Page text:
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Math::NumSeq::Tetrahedral -- tetrahedral numbers i*(i+1)*(i+2)/6
use Math::NumSeq::Tetrahedral; my $seq = Math::NumSeq::Tetrahedral->new; my ($i, $value) = $seq->next;
The tetrahedral numbers, i*(i+1)*(i+2)/6.
0, 1, 4, 10, 20, 35, 56, 84, 120, ...
See "FUNCTIONS" in Math::NumSeq for behaviour common to all sequence classes.
$value = $seq->ith($i)
$bool = $seq->pred($value)
Return true if
$valuehas the form i*(i+1)*(i+2)/6 for some positive integer i.
$i = $seq->value_to_i_floor($value)
Return the index i of
$valueor of the next tetrahedral number below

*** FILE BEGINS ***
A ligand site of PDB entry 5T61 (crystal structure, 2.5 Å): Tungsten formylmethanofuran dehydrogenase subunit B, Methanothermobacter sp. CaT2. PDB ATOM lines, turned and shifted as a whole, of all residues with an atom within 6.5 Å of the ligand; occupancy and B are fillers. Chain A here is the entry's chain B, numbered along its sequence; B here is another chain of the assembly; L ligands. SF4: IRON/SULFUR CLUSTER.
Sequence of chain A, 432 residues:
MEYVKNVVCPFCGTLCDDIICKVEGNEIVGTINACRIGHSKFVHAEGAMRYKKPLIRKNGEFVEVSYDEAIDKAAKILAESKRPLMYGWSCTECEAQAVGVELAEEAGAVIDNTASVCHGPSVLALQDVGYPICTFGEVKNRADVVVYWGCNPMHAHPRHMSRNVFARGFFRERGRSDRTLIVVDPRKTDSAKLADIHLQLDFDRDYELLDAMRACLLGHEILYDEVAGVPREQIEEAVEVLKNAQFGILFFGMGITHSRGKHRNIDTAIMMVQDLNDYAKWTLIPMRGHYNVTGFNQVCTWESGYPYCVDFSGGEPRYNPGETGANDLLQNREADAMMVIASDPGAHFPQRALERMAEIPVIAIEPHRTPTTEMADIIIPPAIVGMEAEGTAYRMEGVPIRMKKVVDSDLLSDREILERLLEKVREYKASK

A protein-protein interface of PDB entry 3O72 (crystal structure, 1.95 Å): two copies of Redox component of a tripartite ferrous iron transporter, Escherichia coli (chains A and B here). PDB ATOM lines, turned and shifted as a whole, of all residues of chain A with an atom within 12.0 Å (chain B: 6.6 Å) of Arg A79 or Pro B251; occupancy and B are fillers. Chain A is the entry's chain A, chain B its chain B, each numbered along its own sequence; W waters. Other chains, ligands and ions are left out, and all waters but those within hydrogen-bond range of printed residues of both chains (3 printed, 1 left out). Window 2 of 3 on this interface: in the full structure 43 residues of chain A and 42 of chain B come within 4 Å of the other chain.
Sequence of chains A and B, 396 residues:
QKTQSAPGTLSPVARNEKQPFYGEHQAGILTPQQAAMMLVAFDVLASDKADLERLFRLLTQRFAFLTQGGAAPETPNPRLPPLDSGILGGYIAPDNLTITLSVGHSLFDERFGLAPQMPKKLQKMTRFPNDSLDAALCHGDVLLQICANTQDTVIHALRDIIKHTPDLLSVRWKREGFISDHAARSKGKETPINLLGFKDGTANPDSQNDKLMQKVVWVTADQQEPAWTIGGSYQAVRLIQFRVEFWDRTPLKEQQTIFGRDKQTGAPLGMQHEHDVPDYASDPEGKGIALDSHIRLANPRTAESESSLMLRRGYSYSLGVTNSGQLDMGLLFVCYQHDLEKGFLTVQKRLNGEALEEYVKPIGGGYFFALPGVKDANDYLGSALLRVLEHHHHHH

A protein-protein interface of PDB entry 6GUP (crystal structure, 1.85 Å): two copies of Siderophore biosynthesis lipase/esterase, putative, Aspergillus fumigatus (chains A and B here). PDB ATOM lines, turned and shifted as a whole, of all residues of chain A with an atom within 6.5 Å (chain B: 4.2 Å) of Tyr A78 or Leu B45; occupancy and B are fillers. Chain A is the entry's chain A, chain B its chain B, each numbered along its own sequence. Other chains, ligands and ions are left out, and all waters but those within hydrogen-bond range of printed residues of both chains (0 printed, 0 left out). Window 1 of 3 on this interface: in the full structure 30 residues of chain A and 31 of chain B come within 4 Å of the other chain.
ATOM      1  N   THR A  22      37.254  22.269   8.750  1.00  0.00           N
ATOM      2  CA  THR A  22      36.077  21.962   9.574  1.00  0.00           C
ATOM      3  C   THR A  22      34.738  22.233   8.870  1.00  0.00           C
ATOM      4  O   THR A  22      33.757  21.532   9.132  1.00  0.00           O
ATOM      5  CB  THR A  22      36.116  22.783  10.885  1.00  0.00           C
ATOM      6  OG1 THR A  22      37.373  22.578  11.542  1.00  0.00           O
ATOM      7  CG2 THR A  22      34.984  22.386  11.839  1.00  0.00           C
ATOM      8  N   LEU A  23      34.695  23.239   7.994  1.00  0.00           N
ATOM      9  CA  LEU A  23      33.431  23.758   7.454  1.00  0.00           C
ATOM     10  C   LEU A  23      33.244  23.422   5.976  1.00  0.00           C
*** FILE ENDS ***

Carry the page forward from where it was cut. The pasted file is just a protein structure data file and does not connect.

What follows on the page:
$i = $seq->value_to_i_estimate($value)
Return an estimate of the i corresponding to
In the current code this
$igives the tetrahedral above or below
$value, so is out by no more than 1.
i*(i+1)*(i+2) always fall in between cubes, so
T(i) = i*(i+1)*(i+2)/6 = (i^3 + 3*i^2 + 2*i)/6 i^3 < 6*T(i) < (i+1)^3
value_to_i_estimate() it's enough to apply a cube root,
i_estimate = floor(cbrt(6*value))
value_to_i_floor() the cube root can be 1 too big when the given value is in between successive T() tetrahedrals. For example if value=57 floor(cbrt(6*57))=6 is correct, but value=58 floor(cbrt(6*58))=7 is 1 too big.
i = floor(cbrt(6*value)) if i*(i+1)*(i+2) <= 6*value then i_floor = i else i_floor = i-1 # cbrt was 1 too big
Copyright 2010, 2011, 2012, 2013 Kevin Ryde
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